My first outing to the Rockies in Colorado was in the coming awake of Spring in April. Sprague Lake was still frozen stiff and the ice brightly reflected the blue spruce and green pines climbing steadily up the high ridges. Gurgling pure mountain springs trickled down the rock lined cold riverbeds. Elks were slowly making their way down from the tundras to the fresh blooms in the meadows. Blue smoke spiralled out of the chimneys of the bed and breakfast cabins laced with the smell of bacon and eggs. Round the bend and beyond were sheer mountains rising out of the low lying clouds. From breaks in the clouds columns of sunlight shimmered down to the snow covered peaks. Several tunes played in my head, filled with love and adoration for mighty nature. I followed a line of geese weaving their way north. The red earth trek climbed up a ridge and tumbled down the next descent. I reached for a cracker and box of juice in my knapsack, selected a flat rock to rest upon and stared down the descending valley all the way to the undulating Moraine Park where new born elks were trying out the tasty sagebrush whose aromatic smell tantalized their warm, wet snouts.

The summer of 1967 found us again in the lush mountains of Darjeeling and Kurseong in West Bengal, India. The summers were our longest break from the boarding school in Sahibganj, at the foothills of the Rajmahal Range, Bihar, India. That summer we chose a tea estate near the Tista River, Kurseong for our summer break. The Tista is a silver line between the rising, rolling hills of Kurseong. Tea bushes in long terraces climb up both sides of the Tista. Our serene tea estate cottage sat on a big flat ledge looking down the valley to the silver line of the river. Our days were spent climbing up and down the valley, taking swigs of coffee from our flasks and devouring peanut butter and jelly sandwiches. Mother stayed back in the cottage knitting a new sweater. Dad, my brother and I found a local restaurant for a spot of lunch which was the distinctive bowl of momo soup and hot tea. One evening we were invited for dinner to the tea estate manager’s residence. It was a short walk up from our cottage. When we left it was still daylight but the shadows of night falls fast once the sun disappears behind the high peaks. On our way back Mother lost her stepping on some loose gravel. The evening dew caused Mother to slip and fall. She managed to limp back to the safety of the cottage for the night. She downed some pain abating pills but we heard her pine all night. Next day at the local hospital an X-ray revealed a small crack at the ankle joint where her foot had twisted. She spend the rest of the vacation in a cast her damaged foot resting on a stool. The rest of us tried to make the best of the remaining stay, but along with Mother’s broken ankle our spirits were broken too.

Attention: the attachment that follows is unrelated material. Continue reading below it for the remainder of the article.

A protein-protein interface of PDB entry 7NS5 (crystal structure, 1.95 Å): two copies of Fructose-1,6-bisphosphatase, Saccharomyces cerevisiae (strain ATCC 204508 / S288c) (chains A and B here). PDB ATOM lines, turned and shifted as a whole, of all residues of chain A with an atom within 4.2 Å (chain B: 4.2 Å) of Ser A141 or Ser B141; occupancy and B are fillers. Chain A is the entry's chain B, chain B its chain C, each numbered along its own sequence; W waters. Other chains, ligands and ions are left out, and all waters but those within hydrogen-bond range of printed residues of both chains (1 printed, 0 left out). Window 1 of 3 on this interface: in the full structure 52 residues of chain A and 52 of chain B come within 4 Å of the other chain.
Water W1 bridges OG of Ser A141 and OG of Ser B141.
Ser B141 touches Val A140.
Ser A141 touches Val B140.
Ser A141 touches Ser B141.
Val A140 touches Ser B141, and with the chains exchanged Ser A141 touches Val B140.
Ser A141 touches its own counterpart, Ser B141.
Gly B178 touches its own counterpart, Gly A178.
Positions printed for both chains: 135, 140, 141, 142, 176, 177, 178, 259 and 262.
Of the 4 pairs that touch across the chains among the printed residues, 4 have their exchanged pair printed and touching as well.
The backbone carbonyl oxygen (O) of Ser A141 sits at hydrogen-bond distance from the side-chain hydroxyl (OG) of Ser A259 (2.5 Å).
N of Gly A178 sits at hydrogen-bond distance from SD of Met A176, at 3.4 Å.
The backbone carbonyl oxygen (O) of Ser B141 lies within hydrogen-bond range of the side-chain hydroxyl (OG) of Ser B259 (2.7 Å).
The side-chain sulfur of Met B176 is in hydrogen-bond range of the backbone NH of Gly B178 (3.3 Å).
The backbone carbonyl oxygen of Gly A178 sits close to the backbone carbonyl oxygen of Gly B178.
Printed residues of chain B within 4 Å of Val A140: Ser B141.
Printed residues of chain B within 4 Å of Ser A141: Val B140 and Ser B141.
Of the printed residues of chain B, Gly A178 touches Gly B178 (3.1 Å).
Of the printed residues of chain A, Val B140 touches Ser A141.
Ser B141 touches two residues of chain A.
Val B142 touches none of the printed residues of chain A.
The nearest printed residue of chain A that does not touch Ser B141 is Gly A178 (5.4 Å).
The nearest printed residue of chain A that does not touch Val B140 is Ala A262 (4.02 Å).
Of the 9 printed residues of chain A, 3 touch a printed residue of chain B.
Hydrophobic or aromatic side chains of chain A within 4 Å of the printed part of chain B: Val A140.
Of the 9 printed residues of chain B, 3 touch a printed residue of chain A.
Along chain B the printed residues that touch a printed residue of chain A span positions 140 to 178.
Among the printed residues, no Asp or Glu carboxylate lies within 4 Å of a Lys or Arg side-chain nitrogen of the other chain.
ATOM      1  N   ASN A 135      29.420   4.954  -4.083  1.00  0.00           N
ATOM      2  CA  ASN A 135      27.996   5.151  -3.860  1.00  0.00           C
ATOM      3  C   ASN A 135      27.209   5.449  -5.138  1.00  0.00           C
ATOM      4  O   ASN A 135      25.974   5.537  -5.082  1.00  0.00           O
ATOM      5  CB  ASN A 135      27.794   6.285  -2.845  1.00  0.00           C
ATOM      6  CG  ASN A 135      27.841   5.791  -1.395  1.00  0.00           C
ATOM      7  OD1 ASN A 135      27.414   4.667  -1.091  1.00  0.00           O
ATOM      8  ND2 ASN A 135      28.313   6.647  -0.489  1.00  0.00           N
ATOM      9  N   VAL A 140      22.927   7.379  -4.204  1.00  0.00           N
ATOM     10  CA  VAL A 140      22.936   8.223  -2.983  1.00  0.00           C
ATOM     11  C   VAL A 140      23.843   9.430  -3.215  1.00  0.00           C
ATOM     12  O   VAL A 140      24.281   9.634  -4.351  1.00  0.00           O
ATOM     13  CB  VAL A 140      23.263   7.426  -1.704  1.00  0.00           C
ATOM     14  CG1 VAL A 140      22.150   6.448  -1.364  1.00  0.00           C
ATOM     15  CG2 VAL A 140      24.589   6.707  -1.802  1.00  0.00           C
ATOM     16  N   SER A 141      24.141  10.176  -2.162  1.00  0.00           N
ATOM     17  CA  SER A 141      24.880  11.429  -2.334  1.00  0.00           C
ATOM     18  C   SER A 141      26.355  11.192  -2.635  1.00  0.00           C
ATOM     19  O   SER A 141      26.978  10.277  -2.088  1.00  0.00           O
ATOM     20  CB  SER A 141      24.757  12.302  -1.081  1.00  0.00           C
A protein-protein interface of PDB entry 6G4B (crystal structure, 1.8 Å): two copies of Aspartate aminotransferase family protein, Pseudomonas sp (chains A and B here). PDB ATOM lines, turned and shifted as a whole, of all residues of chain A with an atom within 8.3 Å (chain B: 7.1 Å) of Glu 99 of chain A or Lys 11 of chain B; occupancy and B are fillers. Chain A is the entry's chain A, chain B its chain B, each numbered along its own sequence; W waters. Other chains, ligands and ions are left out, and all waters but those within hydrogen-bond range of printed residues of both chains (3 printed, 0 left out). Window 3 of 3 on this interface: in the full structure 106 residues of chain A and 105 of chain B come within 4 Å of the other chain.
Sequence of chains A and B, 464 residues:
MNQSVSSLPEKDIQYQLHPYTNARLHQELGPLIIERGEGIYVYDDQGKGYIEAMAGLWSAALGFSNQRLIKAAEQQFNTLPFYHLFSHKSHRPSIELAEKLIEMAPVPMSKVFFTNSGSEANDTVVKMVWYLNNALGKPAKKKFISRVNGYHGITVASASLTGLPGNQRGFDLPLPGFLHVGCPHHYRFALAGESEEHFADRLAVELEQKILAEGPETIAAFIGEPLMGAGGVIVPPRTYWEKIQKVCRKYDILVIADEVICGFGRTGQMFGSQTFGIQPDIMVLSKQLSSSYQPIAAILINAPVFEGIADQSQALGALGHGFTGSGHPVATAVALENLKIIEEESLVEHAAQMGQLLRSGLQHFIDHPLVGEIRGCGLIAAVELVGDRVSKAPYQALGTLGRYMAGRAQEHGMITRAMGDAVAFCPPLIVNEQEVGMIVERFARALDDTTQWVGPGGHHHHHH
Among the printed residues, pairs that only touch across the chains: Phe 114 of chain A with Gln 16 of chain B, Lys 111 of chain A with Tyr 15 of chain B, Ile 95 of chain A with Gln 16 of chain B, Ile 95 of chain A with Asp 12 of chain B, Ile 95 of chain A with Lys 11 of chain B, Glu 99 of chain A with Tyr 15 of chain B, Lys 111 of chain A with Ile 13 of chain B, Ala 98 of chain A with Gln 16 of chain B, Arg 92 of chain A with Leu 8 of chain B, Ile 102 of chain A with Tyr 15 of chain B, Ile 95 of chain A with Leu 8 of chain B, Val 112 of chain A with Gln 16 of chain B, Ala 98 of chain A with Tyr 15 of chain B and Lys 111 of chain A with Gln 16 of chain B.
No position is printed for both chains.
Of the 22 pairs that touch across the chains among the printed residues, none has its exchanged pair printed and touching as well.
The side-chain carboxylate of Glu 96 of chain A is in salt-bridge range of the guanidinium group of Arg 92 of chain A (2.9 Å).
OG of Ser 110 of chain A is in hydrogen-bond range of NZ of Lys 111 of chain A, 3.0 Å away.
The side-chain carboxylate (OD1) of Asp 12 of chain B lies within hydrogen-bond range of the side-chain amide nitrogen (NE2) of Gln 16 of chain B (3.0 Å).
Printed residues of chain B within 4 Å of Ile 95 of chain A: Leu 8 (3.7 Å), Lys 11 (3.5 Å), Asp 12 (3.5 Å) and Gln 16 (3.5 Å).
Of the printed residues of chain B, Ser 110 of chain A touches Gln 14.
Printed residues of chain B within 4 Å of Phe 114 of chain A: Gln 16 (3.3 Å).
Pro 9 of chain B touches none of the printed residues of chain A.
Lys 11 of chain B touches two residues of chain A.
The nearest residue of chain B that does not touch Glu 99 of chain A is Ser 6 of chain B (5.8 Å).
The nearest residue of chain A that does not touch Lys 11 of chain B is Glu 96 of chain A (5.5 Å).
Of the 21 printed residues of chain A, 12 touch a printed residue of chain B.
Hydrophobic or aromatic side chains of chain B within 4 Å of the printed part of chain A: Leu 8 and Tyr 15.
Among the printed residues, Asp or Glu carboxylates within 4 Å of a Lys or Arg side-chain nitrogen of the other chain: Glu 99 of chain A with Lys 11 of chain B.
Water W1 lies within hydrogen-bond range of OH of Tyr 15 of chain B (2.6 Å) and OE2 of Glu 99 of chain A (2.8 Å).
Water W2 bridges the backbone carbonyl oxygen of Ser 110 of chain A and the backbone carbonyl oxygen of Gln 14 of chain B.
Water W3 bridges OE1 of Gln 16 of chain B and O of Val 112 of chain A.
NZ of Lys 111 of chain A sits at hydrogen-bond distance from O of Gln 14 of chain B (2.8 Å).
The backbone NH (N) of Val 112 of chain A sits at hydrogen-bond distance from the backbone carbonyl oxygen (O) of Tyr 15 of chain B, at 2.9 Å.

The next time we were in the Rockies it was Labor Day in September. We had driven up to Fort Collins from Chicago to move in our younger daughter for school and work. After the hard work was done it was time for a couple of days in Estes Park surrounded by the high peaks of the Rockies. We also took a drive up the Trail Ridge Road all the way up to 12,000 feet where the Tundra starts, the land above the trees. The tall pines and slim aspens receded and gave away to the tiny, dwarf shrubs, plants and moss of the tundras. At a location marked specially for cars to pull off the road, we stopped and walked a designated path amongst the tundras. Tread carefully read the sign. Loosening the soil would cause it to blow away which took years to recover. The air was thin and cold. The mountains climbed steadily up to the snow covered peaks. At a lookout point we could see the peaks climbing over each other’s shoulders. At this vantage point one side fell sharply way all the way down to Moraine Valley. This time the elks were making their way steadily up the mountains to the vegetation of the tundras for the winter. Their thick fur had begun to fill out for the long winter ahead. There was not much hope for shelter up here from the snow and wind. But their strong hooves provided a firm grip as they burrowed under the snow for the nutritious moss. I still recall every minute of that amazing afternoon in the tundras. On the drive back I packed away the memories into tiny parcels to one day pen down the wonderful experiences.

Hiking up the Rajmahal Range was one of our favorite weekend activities while in school. Our destination was the Moti Jharna a cascading waterfalls after a gradual uphill climb of seven kilometers. To reach the top of the waterfalls we climbed some fifty or sixty feet up a rock face laid like a stairway to heaven. The rocks were wet and slippery from the sprays of the tumbling waterfalls. From the top you could look down at several splash pools at the very bottom of the falls. Most trips went smoothly, climbing to the top, swimming in the pools, gathering wood for the fire to cook lunch, a sumptuous meal of hot rice and spicy chicken curry late afternoon, and the trek back to school in the cool of the evening, and a cup of hot chocolate on return. Then the one out of the ordinary incident that sways my relationship with mountains between love and hate. I was sitting on some rocks to the side of the splash pools when a loud rumble alerted us to a rock fall. Before I could stand up and run away from the path of danger, a huge boulder landed on a rock behind me, bounced up and clear above my head, and splashed into the pool. Other than myself all around other students and adults stood now in a sudden spellbound silence. No one could quite belief that I had been spared a pounding. After a minute everybody recovered slowly from the shock and began to gather around to exchange hugs. The group of boys who had started the rock fall safely made their way down.  We settled down to our usual lunch of rice and chicken curry but this time the peels of laughter and other voices of joy were subdued. Earlier than usual we gathered our belongings, cleared up the site and began the trek back to school. Once back the hot cup of chocolate was very comforting.

We will return to the Rockies often, each time adding to our growing treasure of experiences and the ever enlarging album of pictures. The memories of sights, sound, and smells safely tucked away in various compartments of our brain cells. On one visit we sighted many Indian Paintbrushes, a flower of the wild Rockies, that grows in the shape of a paint brush with an amazing red tint on their leaves. Growing alongside the yellow Alpine Sunflowers they look like a moment captured forever on a Monet canvas.